A Radical Geography Community
by Jesse Goldstein, City University of New York
Last night I went to a meeting at the Occupied Office, which is on the 12th floor of a union owned building in the financial district. At the door, which has been pasted over with images from the Occupied Wall Street Journal’s poster issue, a young man stood behind a small table.
“Are you here for accounting?”
“No, I’m here for a meeting.”
“Well the office is closed today, except for accounting. I’m really sorry about that.”
As I turned to leave, two more occupiers arrived, gave the man at the door a warm embrace, and walked right in.
I guess they’re with accounting.
I left, walking briskly up Broadway, passing by Zuccotti Park on the way to our backup destination. The park was enclosed by two lines of doubled up metal police barriers, just inside of which stood half a dozen security officers, exhaling deeply into their hands as they idled through the first painfully cold night of winter. A few cops also milled about, along with a single protester who had braced a smartphone enveloped in clear plastic a few inches from his face, the words “USTREAM RECAI ISKENDER” written in black marker on the plastic, his hands free to remain deep inside his jacket pockets.*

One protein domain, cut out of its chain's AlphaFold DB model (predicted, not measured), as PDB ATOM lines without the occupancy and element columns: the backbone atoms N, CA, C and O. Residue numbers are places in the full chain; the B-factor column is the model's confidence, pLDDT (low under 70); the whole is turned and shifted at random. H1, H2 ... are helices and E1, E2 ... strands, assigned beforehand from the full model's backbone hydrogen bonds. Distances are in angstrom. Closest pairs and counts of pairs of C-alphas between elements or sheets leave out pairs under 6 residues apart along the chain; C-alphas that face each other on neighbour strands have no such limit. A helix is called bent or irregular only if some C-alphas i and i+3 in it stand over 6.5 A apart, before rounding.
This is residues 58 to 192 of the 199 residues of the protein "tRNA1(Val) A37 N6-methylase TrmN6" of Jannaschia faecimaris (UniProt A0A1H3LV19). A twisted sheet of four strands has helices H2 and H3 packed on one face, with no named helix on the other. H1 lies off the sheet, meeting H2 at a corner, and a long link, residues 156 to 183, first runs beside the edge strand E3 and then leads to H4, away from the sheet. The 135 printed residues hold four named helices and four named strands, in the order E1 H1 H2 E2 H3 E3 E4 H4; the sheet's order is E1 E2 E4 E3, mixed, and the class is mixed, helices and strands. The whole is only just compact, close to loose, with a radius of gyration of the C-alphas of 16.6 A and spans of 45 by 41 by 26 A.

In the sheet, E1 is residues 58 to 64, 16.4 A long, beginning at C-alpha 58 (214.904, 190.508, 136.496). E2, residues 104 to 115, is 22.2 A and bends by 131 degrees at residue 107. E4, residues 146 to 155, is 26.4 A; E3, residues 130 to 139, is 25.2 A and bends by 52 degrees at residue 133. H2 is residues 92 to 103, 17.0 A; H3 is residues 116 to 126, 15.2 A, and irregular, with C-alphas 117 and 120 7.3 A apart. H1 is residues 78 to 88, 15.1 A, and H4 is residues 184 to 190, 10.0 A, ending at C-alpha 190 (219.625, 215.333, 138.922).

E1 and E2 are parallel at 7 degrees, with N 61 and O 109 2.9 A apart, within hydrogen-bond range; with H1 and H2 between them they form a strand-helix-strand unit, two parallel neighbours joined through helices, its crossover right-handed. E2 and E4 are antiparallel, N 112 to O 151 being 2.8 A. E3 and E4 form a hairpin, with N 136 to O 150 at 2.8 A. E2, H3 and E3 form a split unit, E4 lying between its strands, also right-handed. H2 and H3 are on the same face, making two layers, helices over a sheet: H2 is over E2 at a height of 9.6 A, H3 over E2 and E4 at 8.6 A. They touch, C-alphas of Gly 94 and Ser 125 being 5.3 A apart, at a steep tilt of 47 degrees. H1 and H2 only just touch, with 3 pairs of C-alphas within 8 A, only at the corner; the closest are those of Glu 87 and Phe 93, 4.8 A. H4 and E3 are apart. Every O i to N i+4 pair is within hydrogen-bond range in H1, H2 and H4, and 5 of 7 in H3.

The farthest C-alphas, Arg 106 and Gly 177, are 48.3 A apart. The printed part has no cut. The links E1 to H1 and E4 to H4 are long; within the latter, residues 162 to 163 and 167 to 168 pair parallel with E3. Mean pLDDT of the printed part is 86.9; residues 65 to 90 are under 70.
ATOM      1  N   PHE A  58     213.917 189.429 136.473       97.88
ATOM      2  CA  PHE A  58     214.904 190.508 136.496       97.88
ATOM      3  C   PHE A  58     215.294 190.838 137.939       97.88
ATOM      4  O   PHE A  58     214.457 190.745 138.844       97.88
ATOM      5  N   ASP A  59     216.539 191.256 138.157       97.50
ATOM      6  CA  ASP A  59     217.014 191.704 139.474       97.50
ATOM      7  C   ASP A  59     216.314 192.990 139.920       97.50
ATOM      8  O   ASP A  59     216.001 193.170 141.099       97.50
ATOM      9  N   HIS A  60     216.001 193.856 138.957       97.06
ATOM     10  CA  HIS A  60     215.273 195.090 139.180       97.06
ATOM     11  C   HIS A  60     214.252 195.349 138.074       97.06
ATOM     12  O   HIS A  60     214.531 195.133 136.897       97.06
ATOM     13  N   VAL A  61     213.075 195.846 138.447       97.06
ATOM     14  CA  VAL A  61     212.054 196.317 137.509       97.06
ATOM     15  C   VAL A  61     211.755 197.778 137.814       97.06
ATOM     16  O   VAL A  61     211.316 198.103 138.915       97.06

Behind this gaggle of freezing men, Zuccotti Park was vacant, quiet, and very well lit by rectangular yellowish lights embedded in the pavement, evenly distributed throughout the park. There was no litter, no traces of life, nothing. Just 12 cold men, occupying a park, one of them because it’s his political prerogative, 11 of them because it’s their job.
These men, all but the lone protester, are being paid to occupy Zuccotti park.
My meeting (which was about those poster images pasted on the door of the Occupied Office) and accounting (or the-group-formerly-known-as-finance) are both stories themselves, but I’ll save these for future posts. For now I want to reflect on the cops, public and private alike, who’ve been stationed in Zuccotti ever since the park was raided and cleared.